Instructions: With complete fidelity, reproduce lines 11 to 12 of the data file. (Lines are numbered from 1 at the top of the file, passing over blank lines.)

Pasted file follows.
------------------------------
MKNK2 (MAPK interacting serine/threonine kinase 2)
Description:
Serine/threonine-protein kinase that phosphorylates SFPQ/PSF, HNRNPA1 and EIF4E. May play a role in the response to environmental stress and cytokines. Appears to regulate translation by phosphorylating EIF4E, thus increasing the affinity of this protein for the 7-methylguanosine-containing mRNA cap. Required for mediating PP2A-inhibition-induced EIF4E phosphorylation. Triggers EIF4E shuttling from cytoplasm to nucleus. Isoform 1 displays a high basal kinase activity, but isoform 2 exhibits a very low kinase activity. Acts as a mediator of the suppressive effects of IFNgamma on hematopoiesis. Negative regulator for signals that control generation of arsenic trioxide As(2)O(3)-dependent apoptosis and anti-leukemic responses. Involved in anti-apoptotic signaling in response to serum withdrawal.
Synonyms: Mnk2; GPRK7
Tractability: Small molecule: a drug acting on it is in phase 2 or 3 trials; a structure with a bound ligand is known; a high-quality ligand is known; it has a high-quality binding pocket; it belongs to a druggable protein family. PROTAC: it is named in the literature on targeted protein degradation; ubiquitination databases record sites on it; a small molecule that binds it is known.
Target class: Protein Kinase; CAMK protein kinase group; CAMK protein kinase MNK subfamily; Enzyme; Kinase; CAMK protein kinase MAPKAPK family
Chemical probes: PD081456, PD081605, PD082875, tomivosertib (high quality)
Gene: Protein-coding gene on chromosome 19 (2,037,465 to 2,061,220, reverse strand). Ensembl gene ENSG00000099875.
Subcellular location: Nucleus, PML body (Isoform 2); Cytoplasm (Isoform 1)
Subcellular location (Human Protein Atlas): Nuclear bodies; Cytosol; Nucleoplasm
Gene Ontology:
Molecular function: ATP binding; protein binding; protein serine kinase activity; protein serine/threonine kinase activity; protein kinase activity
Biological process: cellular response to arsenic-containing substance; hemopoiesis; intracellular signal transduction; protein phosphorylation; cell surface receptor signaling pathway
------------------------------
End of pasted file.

Gene Ontology:
Molecular function: ATP binding; protein binding; protein serine kinase activity; protein serine/threonine kinase activity; protein kinase activity